Listening to the news or to talk shows can be mind-boggling these days, not to mention terrifying. There are so many forces driving our economy that pundits are desperately seeking someone to blame it on.
Time Magazine recently came out with a story titled “25 People to Blame for the Financial Crisis,” attributing the financial downturn to everyone from former presidents to predatory lenders. What I submit to you however is that a primary driver in our economy is advertising – a multi-billion dollar industry.
Years ago I thought advertising would make a great career, an opportunity to turn my creativity into an exciting profession, until someone introduced me to public relations. Then my life changed.
So are the two concepts really that different? Aren’t they basically kissing cousins? While both industries are grounded in communication, advertising appeals to people’s wants and needs while public relations focuses on building relationships.
That may sound a bit harsh, but when you view an advertisement on TV, you are promised your wildest dreams – flawless beauty, unending youth, or immeasurable riches – if, and only if, you buy their product. On the other hand, public relations is seeking to build goodwill and mutual respect between an organization and its public. Observe the following examples:
Advertising: A local bakery purchases an ad in the elementary school’s newsletter.
Public Relations: A local bakery offers baking lessons to the students of the elementary school, which is followed by a story in the school’s newsletter.
Advertising: A large financial institution takes out a full-page ad in Newsweek about sending its employees to help rebuild New Orleans.
Public Relations: A large financial institution gets Newsweek to write a six-page story about how they are funding trips for their employees to help rebuild New Orleans.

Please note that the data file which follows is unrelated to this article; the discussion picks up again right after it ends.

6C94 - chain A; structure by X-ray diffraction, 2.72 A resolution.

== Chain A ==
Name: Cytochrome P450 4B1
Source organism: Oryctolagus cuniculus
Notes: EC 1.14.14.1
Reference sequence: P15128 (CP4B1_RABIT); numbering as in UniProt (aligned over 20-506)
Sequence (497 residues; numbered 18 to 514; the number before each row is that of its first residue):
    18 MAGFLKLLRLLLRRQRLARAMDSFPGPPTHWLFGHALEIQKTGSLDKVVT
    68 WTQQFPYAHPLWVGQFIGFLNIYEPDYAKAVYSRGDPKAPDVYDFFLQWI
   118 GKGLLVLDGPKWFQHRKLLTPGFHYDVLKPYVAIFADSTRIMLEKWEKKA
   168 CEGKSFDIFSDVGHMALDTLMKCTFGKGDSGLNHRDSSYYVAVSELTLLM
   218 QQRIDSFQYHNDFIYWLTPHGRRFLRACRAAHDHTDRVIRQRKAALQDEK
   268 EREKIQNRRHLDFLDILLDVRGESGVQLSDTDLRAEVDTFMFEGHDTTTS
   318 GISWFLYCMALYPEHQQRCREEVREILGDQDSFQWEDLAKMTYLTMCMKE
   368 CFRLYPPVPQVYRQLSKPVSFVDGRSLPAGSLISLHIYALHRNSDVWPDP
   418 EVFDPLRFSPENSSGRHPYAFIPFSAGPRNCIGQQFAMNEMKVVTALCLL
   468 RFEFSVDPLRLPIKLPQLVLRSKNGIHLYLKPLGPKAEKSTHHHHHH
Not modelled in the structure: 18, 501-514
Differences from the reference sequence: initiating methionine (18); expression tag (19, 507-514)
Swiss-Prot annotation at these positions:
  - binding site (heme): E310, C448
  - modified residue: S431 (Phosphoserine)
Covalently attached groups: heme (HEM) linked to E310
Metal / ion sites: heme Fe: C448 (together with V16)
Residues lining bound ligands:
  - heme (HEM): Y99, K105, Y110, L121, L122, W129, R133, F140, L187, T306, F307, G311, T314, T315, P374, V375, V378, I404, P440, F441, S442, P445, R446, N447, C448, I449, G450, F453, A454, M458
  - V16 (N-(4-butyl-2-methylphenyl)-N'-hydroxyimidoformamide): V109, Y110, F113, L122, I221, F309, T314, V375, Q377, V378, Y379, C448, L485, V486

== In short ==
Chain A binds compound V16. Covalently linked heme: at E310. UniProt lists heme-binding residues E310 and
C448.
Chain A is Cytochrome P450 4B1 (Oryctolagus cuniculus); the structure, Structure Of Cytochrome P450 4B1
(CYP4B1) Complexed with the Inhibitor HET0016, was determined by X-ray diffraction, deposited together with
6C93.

Advertising: A domestic car manufacturer buys airtime on a popular syndicated television show.
Public Relations: A domestic car manufacturer underwrites a popular educational program on public television.
Another fundamental difference between the two industries is the audience. Advertising is targeted to potential and existing customers only. Anything else would be an advertising budget wasted.
However, public relations communications can have a variety of audiences: customers, employees, investors and the general public. Where the goal of an advertisement is to persuade people to buy what an organization is offering, the intent of a public relations activity is to influence the public’s perception resulting in increased sales or another such goal.
A third and critical difference between advertising and public relations is an organization’s decision-making process. An advertising agency is given the message their client wishes to convey, then develops the process for delivering that message. In contrast, the PR professional serves as an advisor to the organization’s management team in the creation of the message.
On the surface, it may appear that public relations and advertising are members of the same immediate family. But once you take a closer look at the different functions and goals of the two industries, you find that they are most akin to distant cousins.